‘John Thornton, Albert Chaliapin, Harry Stoop,’ said Insmith, when we were all bottlenecked in the hallway with a standard-lamp and a hatstand and the smell of roasting potatoes.
John Thornton. A name of rather butch literary provenance, if you know your London or your Gaskell. I shook his hand, which wasn’t at all large or sinewy, but dry and careful and stubby-fingered.
‘Yes, please,’ we chorused. With a rabbit-mouthed smile Thornton ushered us into the living room.
He had a pair of stuffed jays in bell-jars, Landseer and Lowry prints on the wall, three framed dog-collars, a stand-up piano, a grandfather-clock, a tin case for fishing-flies.
‘We’ve died and gone to Harrogate,’ said Stoop.
‘Quite a place,’ I called to Thornton.
‘Quite a mess,’ he apologised, coming out of the kitchen with his hands full of sherry.
He had wire-framed spectacles, fustian trousers, a burgundy shirt and no tie, sparse brown hair distributed carelessly over his head, a long top lip, a nose slightly bulbous in the tip, and red ears which were rubberishly prominent.
‘I made an attempt at tidying,’ he said, perching on a stool, ‘but you can’t really tidy clutter. It makes no sense, after a while.’
The sherry tasted festive and we settled comfortably into the welcome. A creaking and recklessly colourful Christmas fir imparted its sweet smell to the room.
‘You’re a cartoonist yourself, I hear?’ Thornton said to me.
‘More was than is. Not really cut out for it.’
‘All those long hours on your own in a room,’ he nodded.
Ha! Insmith scratched his chin, trying not to laugh. He’s right. Not cut out for that sort of life at all.
‘Well, yes,’ I said, ‘but it’s more that I had no talent.’
Thornton laughed, and moved on to Stoop, who said that he used to be a crusader for justice but was now just indignant on a part-time basis.
I gave Thornton’s book-case a once-over. Henry Williamson, Scott, Masefield. Nothing that clashed outright with the stuffed jays. Mark Twain and George Orwell.
‘I expect you disapprove,’ Thornton suggested anxiously.
‘Not at all,’ I said. What do I look like I read? I suppose I look like a Heap customer. Not as much as Stoop does, though, with his overcoat and lonely rumpledness.
‘I’m not very modern,’ said Thornton.
‘Well, who is?’ I said, and smiled agreeably. Then I thought about it, and decided, in fact, that I am: I’m up-to-the-minute. Chaliapin features all the recent developments in decay, is kitted-out with all the accoutrements of fashionable entropy. I’ve not missed a trick.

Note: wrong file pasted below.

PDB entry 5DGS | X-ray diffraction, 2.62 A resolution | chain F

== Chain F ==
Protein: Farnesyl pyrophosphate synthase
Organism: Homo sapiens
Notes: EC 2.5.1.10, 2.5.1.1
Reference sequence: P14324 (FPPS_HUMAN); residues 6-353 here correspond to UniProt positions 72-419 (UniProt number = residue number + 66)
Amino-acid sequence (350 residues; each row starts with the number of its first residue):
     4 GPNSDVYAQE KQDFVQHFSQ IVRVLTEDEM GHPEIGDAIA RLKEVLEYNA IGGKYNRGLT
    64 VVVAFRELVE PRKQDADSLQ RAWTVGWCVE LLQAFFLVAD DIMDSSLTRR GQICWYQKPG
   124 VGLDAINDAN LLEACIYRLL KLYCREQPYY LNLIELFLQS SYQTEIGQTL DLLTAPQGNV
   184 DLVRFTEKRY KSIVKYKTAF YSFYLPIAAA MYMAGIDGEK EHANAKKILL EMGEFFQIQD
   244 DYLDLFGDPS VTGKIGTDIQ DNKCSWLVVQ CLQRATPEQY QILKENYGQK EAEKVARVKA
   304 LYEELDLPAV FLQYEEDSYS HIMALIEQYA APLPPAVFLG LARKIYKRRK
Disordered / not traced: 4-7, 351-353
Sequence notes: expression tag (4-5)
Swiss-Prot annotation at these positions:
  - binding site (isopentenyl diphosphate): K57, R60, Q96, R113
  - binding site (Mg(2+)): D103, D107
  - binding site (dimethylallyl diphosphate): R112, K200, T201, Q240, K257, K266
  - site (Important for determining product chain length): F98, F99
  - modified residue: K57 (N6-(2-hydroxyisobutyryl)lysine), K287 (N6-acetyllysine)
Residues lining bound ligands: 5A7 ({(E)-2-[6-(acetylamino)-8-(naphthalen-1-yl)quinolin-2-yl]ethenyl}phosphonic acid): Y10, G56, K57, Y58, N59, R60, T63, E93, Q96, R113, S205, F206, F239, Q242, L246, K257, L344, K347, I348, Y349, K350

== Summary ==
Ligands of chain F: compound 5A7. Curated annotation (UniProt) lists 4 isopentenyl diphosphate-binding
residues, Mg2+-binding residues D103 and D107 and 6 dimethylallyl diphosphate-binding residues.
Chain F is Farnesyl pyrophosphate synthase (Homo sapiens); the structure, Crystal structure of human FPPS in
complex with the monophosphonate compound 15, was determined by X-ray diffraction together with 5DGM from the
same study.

Look how old-fashioned Insmith is. All out-moded vigour and dated poise.
He and Thornton started chatting about various neighbours, acquaintances, and I was staggered to hear how many shop-keepers, dog-walkers, pensioners and postmen Insmith actually knew.
‘Don’t let Sam Bulcock hear you say that,’ and, ‘Ted Wait doesn’t miss a trick,’ and, ‘Malcolm Fitch has nothing but good intentions,’ successively astonished me by passing Insmith’s lips. It was as if he were speaking in tongues.
‘I expect you find all this very dull,’ Thornton, anxious again, said to Stoop, after a while.
‘Nonsense. It’s the marrow of life.’
‘True,’ agreed Insmith.
‘Really very dull,’ said Thornton.
Then Insmith got on to talking about his other world (how many does the bastard have? I tell you, he hoards them), the television, the panel-shows, and Thornton, vivifyingly, lost all his self-consciousness:
‘And what about such-and-such veteran newsman? You’ve met him?’
‘An atrocious drunk, I’m afraid.’
‘What about this-or-that controversial TV satirist?’
‘A fool and a hypocrite.’
‘And so-and-so, the attractive current-affairs presenter? You know her?’
‘Oh, yes. We used to go punting together.’
So on, so forth. That kind of undignified talk. Insmith, anyway, was lying most of the time. He certainly never had anything to do with the attractive current-affairs presenter – I would have known.
Stoop poked fun.
‘And I believe you’re on intimate terms with the arch-prelate of Minsk?’
‘Certainly,’ said Insmith. ‘A terrible substance-abuser, I’m sorry to say, but quite a way with a karaoke machine.’
Thornton, a little chastened, smiled and returned to the kitchen.